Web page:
Up and down year for Curve
By Cory Giger
For the Mirror
This was a highly successful very disappointing season for the Curve. And if that doesn’t make sense at first, it will.
This year’s Curve team had a lot of highly rated prospects who will be counted on to help the Pirates turn things around over the next few years.
Many of those prospects enjoyed solid development this season, and since that’s what Double-A is really for, then one can find a lot of success from the Curve campaign.
Because when all is said and done, the fact that so many key players got better during their time in Altoona is the most important thing.
Still, the Curve finished with a losing record. It’s almost unthinkable, given all the talent and prospects the team had, that the club not only finished below .500, but also played some pretty terrible baseball down the stretch.
The Curve were a season-high 10 games over .500 on Aug. 5 at 44-34. Then they collapsed and went 14-25 the rest of the way, while still fielding a lineup with a bunch of good prospects.
That’s the highly disappointing part.
In fact, you’d be hard-pressed to find a team in Curve history that had more talent and yet underachieved record-wise more than this year’s club.
With that, let’s break down the season.
Even more important than the bevy of Pirates prospects or team record is that the Curve franchise had a successful season, averaging 4,032 fans per game.
I still remember the conversation with Jim Lane and Neil Rudel back in 1999 about what a successful Curve franchise would look like. We all talked about averaging 4,000 fans per game as the barometer, and how long the club could pull that off — in a small city, after the honeymoon period ended.
Well, here we are 22 years later, and the Curve have never had a season averaging less than 4,000 fans. A late-season surge assured that streak would continue this year, when crowd sizes were limited early because of COVID restrictions.
Bravo to GM Derek Martin and his hard-working staff, which was reduced and faced a lot of obstacles this year but still found a way to make everything seem normal and fun at Peoples Natural Gas Field.
SUBHD: Best player
On to the baseball, this one is easy: Oneil Cruz.
The shortstop is one of the best prospects in the minor leagues and proved it with the Curve, batting .292 with 12 homers — including some massive tape-measure shots — 40 RBIs and an .882 OPS in 62 games. He had to miss nearly two months with a forearm issue, which was unfortunate because it cost him a chance to get some experience in the outfield.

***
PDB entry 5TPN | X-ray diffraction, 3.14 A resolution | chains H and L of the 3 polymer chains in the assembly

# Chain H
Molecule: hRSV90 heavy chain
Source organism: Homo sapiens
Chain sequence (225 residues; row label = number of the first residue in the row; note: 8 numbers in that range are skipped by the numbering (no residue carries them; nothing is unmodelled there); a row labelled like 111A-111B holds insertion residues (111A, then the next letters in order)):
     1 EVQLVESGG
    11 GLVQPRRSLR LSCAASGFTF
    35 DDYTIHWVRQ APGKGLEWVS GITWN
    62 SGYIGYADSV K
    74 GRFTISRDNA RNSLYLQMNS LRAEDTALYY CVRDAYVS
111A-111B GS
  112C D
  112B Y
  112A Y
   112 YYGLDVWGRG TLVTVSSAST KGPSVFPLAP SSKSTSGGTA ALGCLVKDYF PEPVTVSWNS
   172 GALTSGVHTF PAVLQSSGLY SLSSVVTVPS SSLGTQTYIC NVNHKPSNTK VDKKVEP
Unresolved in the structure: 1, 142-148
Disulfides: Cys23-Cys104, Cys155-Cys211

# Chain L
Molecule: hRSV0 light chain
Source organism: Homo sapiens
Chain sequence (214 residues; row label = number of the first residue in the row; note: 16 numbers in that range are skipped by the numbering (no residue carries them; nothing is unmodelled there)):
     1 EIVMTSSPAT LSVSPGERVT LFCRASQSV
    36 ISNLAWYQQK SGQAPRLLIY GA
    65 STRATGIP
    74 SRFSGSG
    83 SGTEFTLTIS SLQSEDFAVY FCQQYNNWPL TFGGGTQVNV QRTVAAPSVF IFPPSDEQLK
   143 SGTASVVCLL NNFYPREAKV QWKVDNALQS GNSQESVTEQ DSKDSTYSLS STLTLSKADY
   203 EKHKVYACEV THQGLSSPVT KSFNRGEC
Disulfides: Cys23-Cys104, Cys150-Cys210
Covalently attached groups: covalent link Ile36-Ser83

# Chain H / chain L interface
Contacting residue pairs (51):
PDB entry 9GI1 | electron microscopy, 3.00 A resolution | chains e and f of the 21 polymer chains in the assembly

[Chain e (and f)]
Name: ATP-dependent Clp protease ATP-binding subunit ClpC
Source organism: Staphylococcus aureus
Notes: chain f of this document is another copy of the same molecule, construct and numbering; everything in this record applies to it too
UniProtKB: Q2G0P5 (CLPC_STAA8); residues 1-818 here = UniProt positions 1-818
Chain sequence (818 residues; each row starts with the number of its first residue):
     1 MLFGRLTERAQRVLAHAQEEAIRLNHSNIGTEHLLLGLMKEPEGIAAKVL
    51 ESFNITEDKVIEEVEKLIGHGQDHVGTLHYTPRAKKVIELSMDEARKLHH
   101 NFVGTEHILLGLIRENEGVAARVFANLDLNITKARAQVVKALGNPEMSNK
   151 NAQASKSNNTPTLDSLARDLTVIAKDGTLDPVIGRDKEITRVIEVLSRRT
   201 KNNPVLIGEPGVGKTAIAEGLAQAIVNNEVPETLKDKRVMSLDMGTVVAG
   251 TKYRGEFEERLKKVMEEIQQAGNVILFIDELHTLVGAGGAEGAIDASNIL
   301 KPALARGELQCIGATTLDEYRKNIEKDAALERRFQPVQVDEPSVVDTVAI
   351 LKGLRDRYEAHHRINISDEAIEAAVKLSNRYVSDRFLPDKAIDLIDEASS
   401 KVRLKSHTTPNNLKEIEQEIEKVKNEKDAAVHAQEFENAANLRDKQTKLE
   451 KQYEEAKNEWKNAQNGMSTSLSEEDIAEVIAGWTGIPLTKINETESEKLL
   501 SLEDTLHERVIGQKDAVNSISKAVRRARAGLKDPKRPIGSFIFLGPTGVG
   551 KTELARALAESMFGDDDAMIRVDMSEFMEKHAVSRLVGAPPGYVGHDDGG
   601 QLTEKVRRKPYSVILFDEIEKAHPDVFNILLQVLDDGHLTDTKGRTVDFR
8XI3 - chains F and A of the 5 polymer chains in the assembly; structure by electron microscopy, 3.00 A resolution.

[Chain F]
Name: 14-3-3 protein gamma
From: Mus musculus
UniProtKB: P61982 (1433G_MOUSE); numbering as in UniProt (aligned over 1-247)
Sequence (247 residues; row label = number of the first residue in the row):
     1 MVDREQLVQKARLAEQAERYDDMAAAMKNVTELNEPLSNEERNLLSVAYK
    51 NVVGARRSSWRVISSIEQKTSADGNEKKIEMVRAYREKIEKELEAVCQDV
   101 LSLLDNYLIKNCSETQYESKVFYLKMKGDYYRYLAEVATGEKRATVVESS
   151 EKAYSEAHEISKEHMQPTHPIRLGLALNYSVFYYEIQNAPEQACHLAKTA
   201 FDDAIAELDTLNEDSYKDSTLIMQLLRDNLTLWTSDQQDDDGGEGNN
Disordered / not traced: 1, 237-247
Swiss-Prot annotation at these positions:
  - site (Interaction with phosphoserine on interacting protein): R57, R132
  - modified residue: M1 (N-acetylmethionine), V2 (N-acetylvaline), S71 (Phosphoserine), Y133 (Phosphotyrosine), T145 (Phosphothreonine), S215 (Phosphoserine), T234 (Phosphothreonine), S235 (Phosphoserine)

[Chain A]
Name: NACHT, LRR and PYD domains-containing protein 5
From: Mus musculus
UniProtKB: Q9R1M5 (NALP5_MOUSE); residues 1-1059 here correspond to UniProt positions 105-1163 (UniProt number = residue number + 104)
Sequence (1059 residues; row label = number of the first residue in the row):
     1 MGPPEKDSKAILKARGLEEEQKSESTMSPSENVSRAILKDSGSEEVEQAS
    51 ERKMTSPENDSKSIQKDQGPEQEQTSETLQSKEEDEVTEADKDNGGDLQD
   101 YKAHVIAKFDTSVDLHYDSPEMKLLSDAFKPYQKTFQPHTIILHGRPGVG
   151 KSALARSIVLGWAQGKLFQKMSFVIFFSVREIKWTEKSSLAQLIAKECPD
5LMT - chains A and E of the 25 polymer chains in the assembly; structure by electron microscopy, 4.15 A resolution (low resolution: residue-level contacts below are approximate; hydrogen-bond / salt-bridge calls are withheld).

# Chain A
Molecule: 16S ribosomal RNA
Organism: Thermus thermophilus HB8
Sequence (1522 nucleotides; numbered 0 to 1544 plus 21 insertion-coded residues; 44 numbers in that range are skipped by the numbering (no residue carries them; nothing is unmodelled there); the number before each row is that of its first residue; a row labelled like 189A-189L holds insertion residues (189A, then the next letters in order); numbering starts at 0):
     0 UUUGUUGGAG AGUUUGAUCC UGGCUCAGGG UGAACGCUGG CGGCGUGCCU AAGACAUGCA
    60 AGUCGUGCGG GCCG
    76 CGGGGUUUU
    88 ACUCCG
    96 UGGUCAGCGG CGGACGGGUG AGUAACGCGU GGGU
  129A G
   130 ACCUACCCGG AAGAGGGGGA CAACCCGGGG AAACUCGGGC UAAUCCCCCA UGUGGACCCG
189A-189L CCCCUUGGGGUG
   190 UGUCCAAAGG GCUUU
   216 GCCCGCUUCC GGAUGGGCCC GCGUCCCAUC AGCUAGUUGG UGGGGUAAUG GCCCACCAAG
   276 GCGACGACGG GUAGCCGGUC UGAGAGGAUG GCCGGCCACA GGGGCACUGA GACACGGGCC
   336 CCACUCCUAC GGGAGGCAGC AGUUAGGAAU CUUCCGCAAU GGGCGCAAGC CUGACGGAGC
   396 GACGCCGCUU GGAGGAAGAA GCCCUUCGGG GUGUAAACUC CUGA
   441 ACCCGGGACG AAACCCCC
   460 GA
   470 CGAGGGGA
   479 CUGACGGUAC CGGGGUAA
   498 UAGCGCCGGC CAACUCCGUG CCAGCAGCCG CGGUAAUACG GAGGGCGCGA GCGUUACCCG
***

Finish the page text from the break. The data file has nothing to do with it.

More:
I still do not believe Cruz, who is 6-foot-7, will ever be an everyday shortstop for a long period of time in the major leagues. The outfield is his future.
SUBHD: Best pitcher
The 21-year-old got off to a fantastic start before missing two months with a forearm issue, so we didn’t get to see how he would handle a full season.
Contreras wasn’t as good when he came back but was still solid, and he finished 3-2 with a 3.48 ERA in 12 starts. He struck out 76 and walked only 12 while allowing just 37 hits in 54 1/3 innings.
If Contreras can stay healthy, he’ll have a chance to be a mainstay in the Pirates’ rotation for several years.
SUBHD: Best national story
Infielder Rodolfo Castro went from the Curve to the Pirates and became the first major leaguer ever to have his first five hits go for home runs. That was incredible.
He couldn’t stick in the majors because he batted just .198. His Curve numbers actually weren’t all that great, as he hit .242 with 12 homers, 47 RBIs and a .719 OPS in 72 games.
Castro has a lot of pop in his bat, so we’ll see if he can put everything together as a hitter.
SUBHD: Best local story
Another easy one. Trey McGough became the first Johnstown native to play for the Curve, and he made the most of his opportunity.
The lefty went 6-5 with a 3.41 ERA in 18 starts and was one of the team’s most reliable pitchers the second half of the season.
It was cool to see all the family and friends who came over to watch him pitch.
SUBHD: Biggest disappointment
Travis MacGregor, a second-round draft pick in 2016, had a really, really rough season. He finished 4-9 with a whopping 6.25 ERA, and most of his key numbers across the board were bad.
MacGregor is in the discussion for most disappointing players in Curve history. You just don’t expect to see a second-round pick struggle like he did.
SUBHD: Mashing and missing
Mason Martin has a ton of power, which he showed off by hitting 22 homers. But he did struggle in the power department late in the season, although he has belted two long balls since getting called up to Triple-A.
The issue with Martin is that he struck out 161 times in 414 at-bats, which is 39 percent. We’re in a new era where high strikeout rates are acceptable for sluggers, but Martin is going to have to cut that figure down, or else show he can hit 40-plus homers.
SUBHD: Biggest issue
The Curve’s pitching was lousy this season. Even with a number of quality hitters in the lineup, the team was unable to overcome the poor pitching.
The Curve finished 10th out of 12 clubs in the Northeast League in team ERA (4.66), while giving up the second-most runs (591).
The pitching was downright painful to watch many nights.
SUBHD: Manager grade
Miguel Perez is a good manager who makes good in-game decisions and treats players well. He was dealt a tough hand because he had a lot of good players but poor pitching.
The roster also was in constant flux, with key players moving up frequently or, in the case of Cruz and Contreras, missing significant time with injuries.
Perez probably did about as well as he could, but the bottom line is the Curve finished below .500 despite having a lot of really good players. So, it’s really tough to give the manager anything more than a C+.
Cory Giger has covered the Curve since the team’s inaugural season in 1999. He can be reached at email@example.com.